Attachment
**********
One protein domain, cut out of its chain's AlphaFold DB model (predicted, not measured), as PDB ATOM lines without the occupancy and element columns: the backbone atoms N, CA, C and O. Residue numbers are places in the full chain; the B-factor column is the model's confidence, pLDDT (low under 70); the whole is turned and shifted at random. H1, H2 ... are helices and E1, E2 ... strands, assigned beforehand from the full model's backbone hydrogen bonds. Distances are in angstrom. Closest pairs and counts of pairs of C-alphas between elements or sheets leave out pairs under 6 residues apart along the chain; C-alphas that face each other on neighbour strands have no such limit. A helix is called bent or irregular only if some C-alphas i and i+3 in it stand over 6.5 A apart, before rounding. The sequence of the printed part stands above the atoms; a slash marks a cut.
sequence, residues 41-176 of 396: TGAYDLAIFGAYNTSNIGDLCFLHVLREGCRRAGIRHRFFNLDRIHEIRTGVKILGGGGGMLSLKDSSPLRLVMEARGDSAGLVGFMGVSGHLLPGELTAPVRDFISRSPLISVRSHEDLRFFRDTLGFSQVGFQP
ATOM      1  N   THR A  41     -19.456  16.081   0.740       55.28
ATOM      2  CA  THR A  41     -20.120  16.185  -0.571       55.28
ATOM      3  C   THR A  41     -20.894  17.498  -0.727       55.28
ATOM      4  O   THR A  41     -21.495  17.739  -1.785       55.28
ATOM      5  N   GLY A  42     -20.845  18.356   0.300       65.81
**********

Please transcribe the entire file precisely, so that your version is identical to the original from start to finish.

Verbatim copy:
One protein domain, cut out of its chain's AlphaFold DB model (predicted, not measured), as PDB ATOM lines without the occupancy and element columns: the backbone atoms N, CA, C and O. Residue numbers are places in the full chain; the B-factor column is the model's confidence, pLDDT (low under 70); the whole is turned and shifted at random. H1, H2 ... are helices and E1, E2 ... strands, assigned beforehand from the full model's backbone hydrogen bonds. Distances are in angstrom. Closest pairs and counts of pairs of C-alphas between elements or sheets leave out pairs under 6 residues apart along the chain; C-alphas that face each other on neighbour strands have no such limit. A helix is called bent or irregular only if some C-alphas i and i+3 in it stand over 6.5 A apart, before rounding. The sequence of the printed part stands above the atoms; a slash marks a cut.
sequence, residues 41-176 of 396: TGAYDLAIFGAYNTSNIGDLCFLHVLREGCRRAGIRHRFFNLDRIHEIRTGVKILGGGGGMLSLKDSSPLRLVMEARGDSAGLVGFMGVSGHLLPGELTAPVRDFISRSPLISVRSHEDLRFFRDTLGFSQVGFQP
ATOM      1  N   THR A  41     -19.456  16.081   0.740       55.28
ATOM      2  CA  THR A  41     -20.120  16.185  -0.571       55.28
ATOM      3  C   THR A  41     -20.894  17.498  -0.727       55.28
ATOM      4  O   THR A  41     -21.495  17.739  -1.785       55.28
ATOM      5  N   GLY A  42     -20.845  18.356   0.300       65.81